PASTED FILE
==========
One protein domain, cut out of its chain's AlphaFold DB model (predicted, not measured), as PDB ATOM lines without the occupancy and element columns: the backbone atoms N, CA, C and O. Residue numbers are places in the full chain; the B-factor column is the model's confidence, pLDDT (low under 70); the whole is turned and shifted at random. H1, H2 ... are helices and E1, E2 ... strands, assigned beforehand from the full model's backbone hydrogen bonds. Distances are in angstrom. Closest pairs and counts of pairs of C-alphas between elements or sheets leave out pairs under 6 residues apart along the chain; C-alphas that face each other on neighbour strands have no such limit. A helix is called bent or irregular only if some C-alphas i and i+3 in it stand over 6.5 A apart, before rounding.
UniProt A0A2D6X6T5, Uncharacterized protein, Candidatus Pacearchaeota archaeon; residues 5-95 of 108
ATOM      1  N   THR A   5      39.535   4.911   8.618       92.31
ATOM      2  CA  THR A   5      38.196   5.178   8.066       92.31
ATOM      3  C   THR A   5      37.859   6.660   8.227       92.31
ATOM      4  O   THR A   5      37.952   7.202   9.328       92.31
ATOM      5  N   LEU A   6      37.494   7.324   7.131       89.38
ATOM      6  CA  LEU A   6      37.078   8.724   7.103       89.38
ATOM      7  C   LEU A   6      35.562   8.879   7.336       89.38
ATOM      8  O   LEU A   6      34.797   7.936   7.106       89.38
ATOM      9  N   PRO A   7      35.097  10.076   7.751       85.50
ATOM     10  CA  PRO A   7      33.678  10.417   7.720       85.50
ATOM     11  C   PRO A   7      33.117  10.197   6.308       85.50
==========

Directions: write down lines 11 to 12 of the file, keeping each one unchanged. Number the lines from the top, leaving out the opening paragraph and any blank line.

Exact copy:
ATOM     10  CA  PRO A   7      33.678  10.417   7.720       85.50
ATOM     11  C   PRO A   7      33.117  10.197   6.308       85.50